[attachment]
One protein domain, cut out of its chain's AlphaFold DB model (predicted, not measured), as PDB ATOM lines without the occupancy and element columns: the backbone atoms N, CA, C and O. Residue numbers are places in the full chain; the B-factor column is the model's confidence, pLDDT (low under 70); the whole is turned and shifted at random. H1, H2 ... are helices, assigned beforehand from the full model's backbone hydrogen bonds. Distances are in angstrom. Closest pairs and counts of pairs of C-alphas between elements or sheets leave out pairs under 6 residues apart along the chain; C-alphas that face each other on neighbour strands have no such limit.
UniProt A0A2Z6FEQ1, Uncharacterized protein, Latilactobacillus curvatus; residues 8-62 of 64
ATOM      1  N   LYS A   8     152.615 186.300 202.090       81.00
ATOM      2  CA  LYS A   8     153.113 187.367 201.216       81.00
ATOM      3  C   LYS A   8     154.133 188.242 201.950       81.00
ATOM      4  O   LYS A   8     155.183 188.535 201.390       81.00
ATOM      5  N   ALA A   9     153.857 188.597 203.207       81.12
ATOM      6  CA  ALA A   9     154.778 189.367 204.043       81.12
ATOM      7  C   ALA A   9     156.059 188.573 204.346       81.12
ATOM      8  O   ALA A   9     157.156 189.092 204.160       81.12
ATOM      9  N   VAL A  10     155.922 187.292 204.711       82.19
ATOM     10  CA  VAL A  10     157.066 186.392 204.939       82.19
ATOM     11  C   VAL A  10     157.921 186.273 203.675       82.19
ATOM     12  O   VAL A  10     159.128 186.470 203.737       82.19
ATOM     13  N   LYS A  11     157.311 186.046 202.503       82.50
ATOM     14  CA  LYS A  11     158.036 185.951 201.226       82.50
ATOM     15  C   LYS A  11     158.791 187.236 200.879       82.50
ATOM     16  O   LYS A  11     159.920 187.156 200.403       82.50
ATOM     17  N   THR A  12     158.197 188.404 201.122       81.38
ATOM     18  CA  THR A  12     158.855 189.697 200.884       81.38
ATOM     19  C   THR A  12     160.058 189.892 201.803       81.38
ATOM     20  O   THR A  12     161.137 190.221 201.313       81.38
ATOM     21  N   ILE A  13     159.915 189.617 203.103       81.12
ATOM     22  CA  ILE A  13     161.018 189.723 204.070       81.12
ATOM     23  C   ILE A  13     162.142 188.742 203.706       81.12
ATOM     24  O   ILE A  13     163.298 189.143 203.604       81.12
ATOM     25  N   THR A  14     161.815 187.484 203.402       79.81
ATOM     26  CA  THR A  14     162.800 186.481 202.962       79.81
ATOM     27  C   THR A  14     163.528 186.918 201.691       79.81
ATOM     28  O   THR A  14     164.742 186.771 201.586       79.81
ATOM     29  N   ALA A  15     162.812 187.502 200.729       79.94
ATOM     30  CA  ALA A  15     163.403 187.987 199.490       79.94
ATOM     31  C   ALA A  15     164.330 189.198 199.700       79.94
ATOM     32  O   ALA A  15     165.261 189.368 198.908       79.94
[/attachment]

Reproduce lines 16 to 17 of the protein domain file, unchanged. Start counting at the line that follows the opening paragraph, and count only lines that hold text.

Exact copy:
ATOM     15  C   LYS A  11     158.791 187.236 200.879       82.50
ATOM     16  O   LYS A  11     159.920 187.156 200.403       82.50